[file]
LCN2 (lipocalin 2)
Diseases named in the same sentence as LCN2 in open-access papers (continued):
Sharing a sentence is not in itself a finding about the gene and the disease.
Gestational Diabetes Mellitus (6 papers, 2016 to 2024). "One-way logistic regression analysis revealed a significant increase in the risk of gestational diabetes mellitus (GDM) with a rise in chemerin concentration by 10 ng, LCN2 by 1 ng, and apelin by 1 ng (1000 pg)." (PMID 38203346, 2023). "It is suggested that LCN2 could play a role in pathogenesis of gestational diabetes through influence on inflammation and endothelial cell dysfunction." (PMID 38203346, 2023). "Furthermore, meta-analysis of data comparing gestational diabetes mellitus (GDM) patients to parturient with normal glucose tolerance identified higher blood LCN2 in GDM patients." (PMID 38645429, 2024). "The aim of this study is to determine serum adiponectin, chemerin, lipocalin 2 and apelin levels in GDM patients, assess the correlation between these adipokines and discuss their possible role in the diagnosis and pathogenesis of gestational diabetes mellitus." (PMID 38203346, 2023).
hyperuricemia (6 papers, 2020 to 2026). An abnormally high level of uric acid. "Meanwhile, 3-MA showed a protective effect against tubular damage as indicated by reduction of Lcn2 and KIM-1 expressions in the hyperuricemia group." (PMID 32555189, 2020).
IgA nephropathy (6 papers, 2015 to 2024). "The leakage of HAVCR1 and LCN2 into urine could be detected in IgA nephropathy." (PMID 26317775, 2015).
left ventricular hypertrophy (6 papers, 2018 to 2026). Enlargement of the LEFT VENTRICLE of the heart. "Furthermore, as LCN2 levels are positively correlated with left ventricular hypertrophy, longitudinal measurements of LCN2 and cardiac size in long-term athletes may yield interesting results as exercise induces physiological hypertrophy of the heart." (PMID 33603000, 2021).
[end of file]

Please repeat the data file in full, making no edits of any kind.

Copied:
LCN2 (lipocalin 2)
Diseases named in the same sentence as LCN2 in open-access papers (continued):
Sharing a sentence is not in itself a finding about the gene and the disease.
Gestational Diabetes Mellitus (6 papers, 2016 to 2024). "One-way logistic regression analysis revealed a significant increase in the risk of gestational diabetes mellitus (GDM) with a rise in chemerin concentration by 10 ng, LCN2 by 1 ng, and apelin by 1 ng (1000 pg)." (PMID 38203346, 2023). "It is suggested that LCN2 could play a role in pathogenesis of gestational diabetes through influence on inflammation and endothelial cell dysfunction." (PMID 38203346, 2023). "Furthermore, meta-analysis of data comparing gestational diabetes mellitus (GDM) patients to parturient with normal glucose tolerance identified higher blood LCN2 in GDM patients." (PMID 38645429, 2024). "The aim of this study is to determine serum adiponectin, chemerin, lipocalin 2 and apelin levels in GDM patients, assess the correlation between these adipokines and discuss their possible role in the diagnosis and pathogenesis of gestational diabetes mellitus." (PMID 38203346, 2023).
hyperuricemia (6 papers, 2020 to 2026). An abnormally high level of uric acid. "Meanwhile, 3-MA showed a protective effect against tubular damage as indicated by reduction of Lcn2 and KIM-1 expressions in the hyperuricemia group." (PMID 32555189, 2020).
IgA nephropathy (6 papers, 2015 to 2024). "The leakage of HAVCR1 and LCN2 into urine could be detected in IgA nephropathy." (PMID 26317775, 2015).
left ventricular hypertrophy (6 papers, 2018 to 2026). Enlargement of the LEFT VENTRICLE of the heart. "Furthermore, as LCN2 levels are positively correlated with left ventricular hypertrophy, longitudinal measurements of LCN2 and cardiac size in long-term athletes may yield interesting results as exercise induces physiological hypertrophy of the heart." (PMID 33603000, 2021).